table with varcahar(max)

  • Gurus,

    there is a table which is very slow to query , it has only 3 months data, logid is PK, indexed and datecreated is the TS.

    It has a column called error with varchar(max) and saves the error msg which is slowing the table down.

    Will partioning this table improve the performance with varchar(max) ?

    What else can be done to make it faster?


  • How many rows? How large is the average error? max?

    When you say slow to query/slowing the table down, do you mean select queries? Insert queries? Both? You don't have updates, do you?

    Do you ever query on LogID? If not, is there any real use for a primary key here? Is the primary key clustered?

    A more useful clustered index would probably be on the TS column. You could make clustered PK on TS and then LogID so that it serves queries more usefully and still provides a PK.

    Partitioning could improve performance if every query uses the partitioning key (i.e., you only search within the partition period -- which, with so short a range of data, would probably be by month). It could more likely help with maintenance if there really is a lot of data and you use it to archive or truncate partitions for old months.

    Proper indexing may solve the problem. Obviously, preventing/fixing the errors is a priority.

    But if indexing doesn't solve it, and the volume of errors remains high, you may find that a relational database isn't necessarily the best way to store error logs.

  • Thanks for the quick response

    3409177 rows, ofcourse only way we query is using logid ,

    Is it normal to create IX on timestamp, never heard of that ?

    since error is varchar(max) , cannot be indexed.

    so no point partioning since error has varchar(max) or will it help?

    as you said selects, inserts, updates as well happen.


  • Is the primary key on LogID clustered?

    Are inserts slow? Updates? Selects? All? Does slow mean seconds/minutes/hours? For how many rows in a transaction?

    If the transaction rate is high, indexes are wrong, etc., you may have locking/blocking issues.

    I'm hoping/assuming when you say timestamp you're talking about a datetime or datetime2 type, correct? Or is it actually timestamp (rowversion) datatype?

    It's extremely common to query by, and therefore index on, datetime columns.

    Is LogId determined by the application rather than SQL Server? What is the datatype? If not determined by application, how do you know what LogID to query for later?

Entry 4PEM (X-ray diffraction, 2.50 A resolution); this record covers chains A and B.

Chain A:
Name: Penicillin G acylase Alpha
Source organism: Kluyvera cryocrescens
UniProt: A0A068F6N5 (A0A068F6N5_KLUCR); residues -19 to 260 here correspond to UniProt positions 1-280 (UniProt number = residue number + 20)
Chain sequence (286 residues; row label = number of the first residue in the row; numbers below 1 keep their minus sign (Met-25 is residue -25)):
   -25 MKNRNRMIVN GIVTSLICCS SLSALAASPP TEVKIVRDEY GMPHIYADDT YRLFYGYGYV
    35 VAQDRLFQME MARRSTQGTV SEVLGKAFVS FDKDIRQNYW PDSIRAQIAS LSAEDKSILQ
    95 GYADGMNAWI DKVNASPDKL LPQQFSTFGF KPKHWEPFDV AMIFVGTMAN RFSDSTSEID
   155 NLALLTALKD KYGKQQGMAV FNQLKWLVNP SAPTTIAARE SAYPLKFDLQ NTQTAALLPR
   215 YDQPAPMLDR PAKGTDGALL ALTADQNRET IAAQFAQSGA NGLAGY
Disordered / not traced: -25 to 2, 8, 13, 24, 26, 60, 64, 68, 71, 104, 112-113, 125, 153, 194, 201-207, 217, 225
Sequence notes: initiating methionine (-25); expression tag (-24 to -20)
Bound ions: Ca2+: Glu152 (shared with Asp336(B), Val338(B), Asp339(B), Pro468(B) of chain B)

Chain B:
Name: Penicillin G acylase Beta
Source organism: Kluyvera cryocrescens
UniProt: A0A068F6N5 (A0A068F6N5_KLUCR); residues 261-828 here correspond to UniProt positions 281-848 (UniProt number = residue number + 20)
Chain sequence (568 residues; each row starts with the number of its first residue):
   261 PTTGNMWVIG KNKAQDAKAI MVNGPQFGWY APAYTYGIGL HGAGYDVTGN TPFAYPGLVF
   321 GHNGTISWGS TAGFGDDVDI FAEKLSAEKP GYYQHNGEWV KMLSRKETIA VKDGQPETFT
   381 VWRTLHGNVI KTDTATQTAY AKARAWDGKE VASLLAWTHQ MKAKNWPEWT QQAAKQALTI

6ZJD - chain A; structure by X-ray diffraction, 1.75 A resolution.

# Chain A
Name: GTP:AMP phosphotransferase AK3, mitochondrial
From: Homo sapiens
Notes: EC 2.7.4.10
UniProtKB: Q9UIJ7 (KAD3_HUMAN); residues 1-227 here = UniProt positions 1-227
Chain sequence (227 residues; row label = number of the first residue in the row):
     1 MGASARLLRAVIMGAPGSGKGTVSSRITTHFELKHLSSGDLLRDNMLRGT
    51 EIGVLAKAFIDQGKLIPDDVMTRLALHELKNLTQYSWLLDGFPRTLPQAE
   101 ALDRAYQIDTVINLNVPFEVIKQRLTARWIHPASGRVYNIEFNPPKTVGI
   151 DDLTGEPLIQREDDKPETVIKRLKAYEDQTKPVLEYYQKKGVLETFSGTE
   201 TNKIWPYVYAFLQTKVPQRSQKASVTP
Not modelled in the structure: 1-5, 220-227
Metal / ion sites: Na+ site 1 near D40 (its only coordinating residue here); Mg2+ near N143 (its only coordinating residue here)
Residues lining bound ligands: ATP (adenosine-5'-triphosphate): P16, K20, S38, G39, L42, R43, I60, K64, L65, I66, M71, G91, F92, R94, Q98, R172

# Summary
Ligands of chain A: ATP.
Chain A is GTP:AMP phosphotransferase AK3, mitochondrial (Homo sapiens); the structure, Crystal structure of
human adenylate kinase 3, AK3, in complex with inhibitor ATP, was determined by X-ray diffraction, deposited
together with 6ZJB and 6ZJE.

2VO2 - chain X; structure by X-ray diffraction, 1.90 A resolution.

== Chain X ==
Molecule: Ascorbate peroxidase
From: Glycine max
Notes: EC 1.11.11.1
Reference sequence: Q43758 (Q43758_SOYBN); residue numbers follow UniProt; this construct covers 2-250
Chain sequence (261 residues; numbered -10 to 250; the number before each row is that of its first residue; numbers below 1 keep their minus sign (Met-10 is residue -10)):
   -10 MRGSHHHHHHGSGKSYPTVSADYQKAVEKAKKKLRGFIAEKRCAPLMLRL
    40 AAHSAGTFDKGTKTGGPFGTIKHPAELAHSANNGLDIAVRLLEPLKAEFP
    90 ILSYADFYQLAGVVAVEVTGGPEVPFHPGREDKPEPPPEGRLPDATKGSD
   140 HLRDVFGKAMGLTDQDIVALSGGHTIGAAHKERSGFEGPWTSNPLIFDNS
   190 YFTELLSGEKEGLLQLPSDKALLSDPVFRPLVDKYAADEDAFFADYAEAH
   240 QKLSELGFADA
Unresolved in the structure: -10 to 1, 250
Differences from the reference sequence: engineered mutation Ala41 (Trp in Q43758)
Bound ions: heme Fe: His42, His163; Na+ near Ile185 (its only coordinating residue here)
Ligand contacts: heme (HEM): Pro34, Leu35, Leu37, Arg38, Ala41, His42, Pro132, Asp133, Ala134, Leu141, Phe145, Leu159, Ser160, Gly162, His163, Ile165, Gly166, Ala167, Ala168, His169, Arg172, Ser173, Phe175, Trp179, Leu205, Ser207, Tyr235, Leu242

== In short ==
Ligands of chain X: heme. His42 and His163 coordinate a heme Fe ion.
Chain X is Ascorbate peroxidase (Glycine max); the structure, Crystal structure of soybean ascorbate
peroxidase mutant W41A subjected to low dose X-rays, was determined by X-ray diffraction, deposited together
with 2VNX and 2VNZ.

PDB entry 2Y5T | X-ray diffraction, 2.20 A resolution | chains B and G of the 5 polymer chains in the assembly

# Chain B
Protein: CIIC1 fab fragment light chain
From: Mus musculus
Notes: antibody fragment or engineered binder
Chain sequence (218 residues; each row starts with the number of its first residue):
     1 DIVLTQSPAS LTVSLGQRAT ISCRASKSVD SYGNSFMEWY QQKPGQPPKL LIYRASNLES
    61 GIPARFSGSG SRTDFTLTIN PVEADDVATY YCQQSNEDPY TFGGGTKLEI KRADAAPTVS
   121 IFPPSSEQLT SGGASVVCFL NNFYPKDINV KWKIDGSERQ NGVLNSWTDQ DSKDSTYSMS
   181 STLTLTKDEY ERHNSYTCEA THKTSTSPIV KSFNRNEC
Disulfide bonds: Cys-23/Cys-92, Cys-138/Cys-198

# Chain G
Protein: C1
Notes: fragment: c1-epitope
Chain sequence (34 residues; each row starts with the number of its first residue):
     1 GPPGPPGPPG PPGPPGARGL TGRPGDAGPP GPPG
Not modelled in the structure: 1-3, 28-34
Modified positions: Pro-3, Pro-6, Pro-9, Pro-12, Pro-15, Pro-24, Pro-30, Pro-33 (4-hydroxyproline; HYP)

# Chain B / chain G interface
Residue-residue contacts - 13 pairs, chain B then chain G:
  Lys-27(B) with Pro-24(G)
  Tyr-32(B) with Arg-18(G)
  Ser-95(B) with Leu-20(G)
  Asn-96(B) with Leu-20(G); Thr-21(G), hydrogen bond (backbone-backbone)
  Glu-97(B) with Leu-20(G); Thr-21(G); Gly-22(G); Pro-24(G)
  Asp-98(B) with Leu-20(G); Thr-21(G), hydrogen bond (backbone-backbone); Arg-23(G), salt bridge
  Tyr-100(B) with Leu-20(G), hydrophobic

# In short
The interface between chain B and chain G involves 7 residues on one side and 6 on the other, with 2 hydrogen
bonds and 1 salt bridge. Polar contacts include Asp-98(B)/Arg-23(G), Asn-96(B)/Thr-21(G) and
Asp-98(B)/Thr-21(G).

What do you update on an error log? I would expect an error log to be an immutable record of the error event.

    I definitely wouldn't partition on error even if I could. There may still be a case for partitioning by timestamp if a datetime/datetime2.

    • This reply was modified 2 months, 1 week ago by  ratbak.
  • Thanks for the quick responses on Friday

    Yes pkey clustered on logid


    Time stamp is datetime , not null , Ok to index on timestamp?

  • Datecreated is this format, may be need to create a new computed column from this ?

    2023-07-31 02:00:15.470

  • only way I can do is select min(logid), createdate from tablename

    once I get logid , I use it, for delete . as i said Only logid is indexed ( pley , clusterd) on the table

  • IMHO, take the time to force the MAX to be out of row and default the error to an empty string to prevent the pointer from being "expansive".  Have max datatypes that might fit in-row creates what I call "Trapped Short Rows" and they will slow everything down except single row lookups.

    --Jeff Moden

    RBAR is pronounced "ree-bar" and is a "Modenism" for Row-By-Agonizing-Row.
    First step towards the paradigm shift of writing Set Based code:
    ________Stop thinking about what you want to do to a ROW... think, instead, of what you want to do to a COLUMN.

    Change is inevitable... Change for the better is not.

    Helpful Links:
    How to post code problems
    How to Post Performance Problems
    Create a Tally Function (fnTally)

  • sqlguy80 wrote:

    3409177 rows, of course only way we query is using logid ,

    If, as you say, you are querying by a single, unique PK value, the lookup should be quick unless the query is being blocked by something.

    SQL DBA,SQL Server MVP(07, 08, 09) A socialist is someone who will give you the shirt off *someone else's* back.

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